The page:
I just read a story this morning about a new Interstate 90 Bridge being built in Minnesota. Cycling and pedestrian groups are pressing for the new bridge to include a bike/pedestrian path.
"The Minnesota Department of Transportation says a bike or pedestrian lane on an Interstate bridge won’t work for a variety of reasons, among them cost, environmental impacts, aesthetics and safety concerns."
The Minnesota DOT is blowing smoke. Yes it will cost a little more, but nowhere near as much as a few years down the road when people start wishing they had such a bike/foot path and they think about retro-fitting one.
Here in Charleston, South Carolina, they built a beautiful new bridge over the Cooper River that opened in 2005. (Pictured above.) Initially it too had no planned provision for cyclists or pedestrians, but the local people got organized, signed petitions, and got the planners and people in charge to change their minds.
The bridge was built with a separate path about 12 feet wide on one side of the bridge only. It really is not that difficult, all bridges have steel beams that go cross-wise to support the roadway, it is just a matter of extending those beams on one side to support the bike path. They do not have to redesign the whole bridge.
Here in Charleston there is a wonderful organization called “Charleston Moves.” It is a coalition of cyclists, pedestrians and people pushing for public transport. I would urge the people who live in the area of this proposed bridge to combine their effort; there is strength in numbers.
Don’t let the nay sayers tell you it can’t be done, and even though work is due to start next year; it was quite late in the planning stages when the bike path was added to our bridge.
Everyone who lives in Charleston is very proud of their new bridge; it is a structure of immense beauty. However, without the bike/pedestrian path it would be just another freeway bridge.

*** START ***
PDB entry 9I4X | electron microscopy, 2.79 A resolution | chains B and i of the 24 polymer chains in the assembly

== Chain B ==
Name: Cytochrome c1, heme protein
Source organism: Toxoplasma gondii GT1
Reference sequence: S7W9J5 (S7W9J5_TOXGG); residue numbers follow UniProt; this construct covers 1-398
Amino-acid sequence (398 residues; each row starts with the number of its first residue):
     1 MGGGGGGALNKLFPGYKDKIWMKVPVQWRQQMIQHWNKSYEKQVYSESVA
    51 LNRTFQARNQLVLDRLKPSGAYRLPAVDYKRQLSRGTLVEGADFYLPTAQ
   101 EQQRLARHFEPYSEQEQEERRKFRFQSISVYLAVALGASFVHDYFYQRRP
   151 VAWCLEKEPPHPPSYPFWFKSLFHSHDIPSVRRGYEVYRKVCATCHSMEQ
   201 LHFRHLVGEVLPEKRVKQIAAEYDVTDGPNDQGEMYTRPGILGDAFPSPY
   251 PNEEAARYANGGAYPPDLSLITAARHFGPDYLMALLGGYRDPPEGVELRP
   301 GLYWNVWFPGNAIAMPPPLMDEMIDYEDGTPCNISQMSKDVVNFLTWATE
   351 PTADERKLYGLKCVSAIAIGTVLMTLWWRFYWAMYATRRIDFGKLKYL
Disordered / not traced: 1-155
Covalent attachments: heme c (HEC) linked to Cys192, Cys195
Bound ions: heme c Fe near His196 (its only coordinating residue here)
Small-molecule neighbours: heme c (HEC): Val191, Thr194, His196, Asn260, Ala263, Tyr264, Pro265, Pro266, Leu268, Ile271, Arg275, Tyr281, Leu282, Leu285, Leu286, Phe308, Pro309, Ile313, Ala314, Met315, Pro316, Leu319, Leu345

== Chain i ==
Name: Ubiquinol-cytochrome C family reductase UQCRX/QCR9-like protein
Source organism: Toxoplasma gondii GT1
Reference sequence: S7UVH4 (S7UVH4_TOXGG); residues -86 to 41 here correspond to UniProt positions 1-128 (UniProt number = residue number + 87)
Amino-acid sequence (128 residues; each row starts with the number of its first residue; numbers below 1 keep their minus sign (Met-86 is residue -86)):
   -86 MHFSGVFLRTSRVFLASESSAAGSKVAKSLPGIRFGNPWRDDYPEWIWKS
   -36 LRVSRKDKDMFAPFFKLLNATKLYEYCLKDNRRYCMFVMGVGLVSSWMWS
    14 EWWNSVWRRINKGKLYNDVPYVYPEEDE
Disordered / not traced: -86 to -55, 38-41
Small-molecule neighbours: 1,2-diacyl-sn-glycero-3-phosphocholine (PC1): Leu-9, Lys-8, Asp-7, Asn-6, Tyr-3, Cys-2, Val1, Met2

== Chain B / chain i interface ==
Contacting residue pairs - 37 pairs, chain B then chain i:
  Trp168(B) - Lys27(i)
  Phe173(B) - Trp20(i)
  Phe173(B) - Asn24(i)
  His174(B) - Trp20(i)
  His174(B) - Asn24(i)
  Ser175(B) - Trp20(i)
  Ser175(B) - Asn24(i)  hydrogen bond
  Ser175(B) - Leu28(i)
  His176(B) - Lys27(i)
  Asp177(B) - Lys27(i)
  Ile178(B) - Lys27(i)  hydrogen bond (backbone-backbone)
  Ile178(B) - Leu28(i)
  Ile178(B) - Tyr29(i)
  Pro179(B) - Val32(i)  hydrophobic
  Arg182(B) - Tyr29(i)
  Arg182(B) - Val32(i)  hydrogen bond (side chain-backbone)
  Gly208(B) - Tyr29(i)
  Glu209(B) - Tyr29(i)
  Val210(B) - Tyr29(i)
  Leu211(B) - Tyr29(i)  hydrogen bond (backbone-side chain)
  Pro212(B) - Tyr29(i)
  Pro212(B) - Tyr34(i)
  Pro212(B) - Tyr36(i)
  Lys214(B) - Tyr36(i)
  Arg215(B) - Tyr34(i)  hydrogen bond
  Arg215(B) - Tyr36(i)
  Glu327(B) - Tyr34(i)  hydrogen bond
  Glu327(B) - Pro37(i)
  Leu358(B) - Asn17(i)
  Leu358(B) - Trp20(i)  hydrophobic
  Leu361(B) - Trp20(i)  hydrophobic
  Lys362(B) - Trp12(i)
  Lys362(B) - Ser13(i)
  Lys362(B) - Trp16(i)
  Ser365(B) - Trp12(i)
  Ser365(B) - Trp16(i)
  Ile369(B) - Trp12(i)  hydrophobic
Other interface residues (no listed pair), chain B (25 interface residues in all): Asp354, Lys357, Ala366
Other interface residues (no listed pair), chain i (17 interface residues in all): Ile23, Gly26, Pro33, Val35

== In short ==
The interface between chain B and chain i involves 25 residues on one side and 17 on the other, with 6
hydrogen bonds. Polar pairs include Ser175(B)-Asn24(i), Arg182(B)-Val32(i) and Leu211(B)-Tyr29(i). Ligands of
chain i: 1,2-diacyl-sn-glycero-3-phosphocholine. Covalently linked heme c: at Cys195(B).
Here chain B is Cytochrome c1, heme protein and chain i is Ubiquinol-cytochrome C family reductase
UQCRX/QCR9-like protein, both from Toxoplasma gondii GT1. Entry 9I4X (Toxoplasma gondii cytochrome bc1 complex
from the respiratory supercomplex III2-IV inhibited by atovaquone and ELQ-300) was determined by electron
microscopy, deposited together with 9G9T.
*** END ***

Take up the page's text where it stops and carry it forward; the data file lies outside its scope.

Walking the bridge has now become one of the “Must Do” things for tourists visiting our city. The views from the bridge are breathtaking, and you don’t even see these vistas driving over on the freeway. They had the good sense to put the path on the side with the best views of the harbor and downtown Charleston.
Many people work in Down Town Charleston, but live in Mount Pleasant on the other side of the river. Parking is a nightmare in historic Old Town Charleston with its narrow streets. The new bridge is just 2 ½ miles across, easy enough to bike or even walk across to work; many do just that.
Prior to this new bridge being built the river crossing was via two old steel bridges. There was no bike/pedestrian access, and no way to get over the Cooper River other than by car. The new bridge with its bike path means that whole new areas for local cyclists to ride were opened up for people living on either side.
You can cross over the Cooper River Bridge quite late into any evening and you will see people walking, running or cycling on the path. It is much more than a means to drive from one side to the other; it is a facility enjoyed by thousands during the course of a year.
If left to the planners it never would have happed; it came about because of local people getting together and making it happen.